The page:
It’s one of the greatest traditions living on in the hearts of Pittsburgh Steelers fans everywhere. It happens every home game; the jumbotron goes black. The song Renegade begins to play. A reel of the best defensive plays made all season is projected on every TV around the stadium. Fans scream. Terrible towels fly. The crowd finds its energy and so does the defense.
“Renegade” is usually saved for those key moments when the defense needs a stop — moments where the defense needs an injection of... umph.
That’s exactly what Steelers fans need right now. They need a “Renegade Reset.”
It’s a fascinating time to witness this fanbase, as the team sits with a 2-2 record and is set to play a Week 5 game that could give them the division lead with a win. However, there’s a feeling of unrest that seems to go far beyond the team’s record or chance to win a Super Bowl.
It’s a feeling of distrust in the coaching staff. It’s a feeling that the team continues to be complacent and content — the feeling that as long as Mike Tomlin maintains his status as a head coach who’s never had a losing season, that’s going to be just good enough. It’s a feeling that I can’t remember experiencing in this way, so heavily, despite many years of slow starts for this Pittsburgh team.
So yeah... about that “Renegade Reset.” How might the Pittsburgh Steelers achieve it?
3 ways to “Renegade” the Steelers fanbase
Relieve OC Matt Canada of his play-calling duties.
The real move at this point would be to fire Matt Canada. It doesn’t seem likely to happen, however. HC Mike Tomlin is sticking by his play-caller, who is coaching on a one-year deal that’s unlikely to be renewed anyway, even if the team did opt to bring him back again just this season for the case of maintaining consistency for their young and developing quarterback Kenny Pickett.
What could help placate the fans is to see another playcaller in the mix. There would be no shakeups in the offensive verbiage and no change in the playbook, necessarily — just a different voice calling plays from the same menu. Maybe it would make no difference at all, but keeping Canada in place also won’t make any difference. So, what is there to lose?
What this move would do is signal to the fanbase that, “Yes, Steelers fans. We hear your concerns, and we agree that the offensive output under Matt Canada’s tutelage is unacceptable. The standard is the standard — for real.”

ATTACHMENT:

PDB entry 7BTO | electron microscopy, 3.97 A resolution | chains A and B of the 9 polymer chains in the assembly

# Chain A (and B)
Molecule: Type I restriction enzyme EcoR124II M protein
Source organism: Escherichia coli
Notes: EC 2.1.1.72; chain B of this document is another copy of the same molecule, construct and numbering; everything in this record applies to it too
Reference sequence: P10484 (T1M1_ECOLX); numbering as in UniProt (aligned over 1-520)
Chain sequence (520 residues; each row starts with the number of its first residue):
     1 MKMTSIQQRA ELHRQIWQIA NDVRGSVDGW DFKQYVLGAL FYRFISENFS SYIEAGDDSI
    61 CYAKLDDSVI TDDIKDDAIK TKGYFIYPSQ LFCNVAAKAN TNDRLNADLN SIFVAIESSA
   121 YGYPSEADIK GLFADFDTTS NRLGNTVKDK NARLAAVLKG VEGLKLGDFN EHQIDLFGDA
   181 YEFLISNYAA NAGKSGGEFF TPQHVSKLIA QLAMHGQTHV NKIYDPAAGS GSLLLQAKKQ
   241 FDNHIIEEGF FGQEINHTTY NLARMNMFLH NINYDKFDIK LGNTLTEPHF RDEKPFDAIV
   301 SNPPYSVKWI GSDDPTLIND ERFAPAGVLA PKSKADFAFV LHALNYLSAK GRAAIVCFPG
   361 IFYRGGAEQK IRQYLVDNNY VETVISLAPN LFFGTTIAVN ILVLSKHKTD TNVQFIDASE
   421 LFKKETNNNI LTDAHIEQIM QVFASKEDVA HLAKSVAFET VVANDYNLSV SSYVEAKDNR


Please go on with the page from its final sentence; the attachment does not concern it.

Start rookie Joey Porter Jr. at cornerback.
Though much of the focus has been on the offense, there are plenty of changes to be made to optimize the Steelers defense — especially in the secondary. Fans have looked on all season at 33-year-old veteran CB Patrick Peterson getting picked apart by opposing defenses while rookie Joey Porter Jr. is relegated to the bench. But... why?
Through four weeks, Peterson has allowed 216 receiving yards and 4 touchdowns in coverage for an average passer rating of 116.7. He leads the cornerback room in missed tackles. Meanwhile, in just 55 coverage snaps, Porter has already made his presence and physicality felt. He’s allowed just one reception on six targets in coverage this season for a 33% forced incompletion rate, including 1 pass breakup.
It’s a small sample size, sure, but is there any reason in the world that he should have played just 10 snaps on defense in Week 4? This secondary is already a mess, having allowed the seventh-most passing yards and the fourth-most passing touchdowns in the league. Show the fans that you’re looking toward the future, and get the highly anticipated rookie some reps.
Acknowledge the disappointment. Own the failures.
Mike Tomlin has kind of done so already. He also kind of hasn’t. It’s complicated.
Watching Tomlin’s pre-Week 5 presser, he acknowledged many of the downfalls of the Pittsburgh Steelers in Week 4’s loss to the Texans. He said they needed to play with more “physicality” and talked about practice attire and the team’s lack of padded practices. It still felt like he was looking away from the elephant in the room, however.
It felt like an overemphasis on the small details (which do, of course, matter) rather than acknowledging this situation for what it is. It’s difficult to describe why, but it somehow felt dishonest — almost like gaslighting — as if the failures of the week would have really been solved by holding more padded practices.
Who knows. Maybe they would have. It’s just not the kind of ownership the fans — a loyal, headstrong, passionate, and remarkably dedicated group of people — had hoped to hear from the leader of their pack.
As your parents or guardians probably have once said, “I’m not mad. I’m just disappointed.”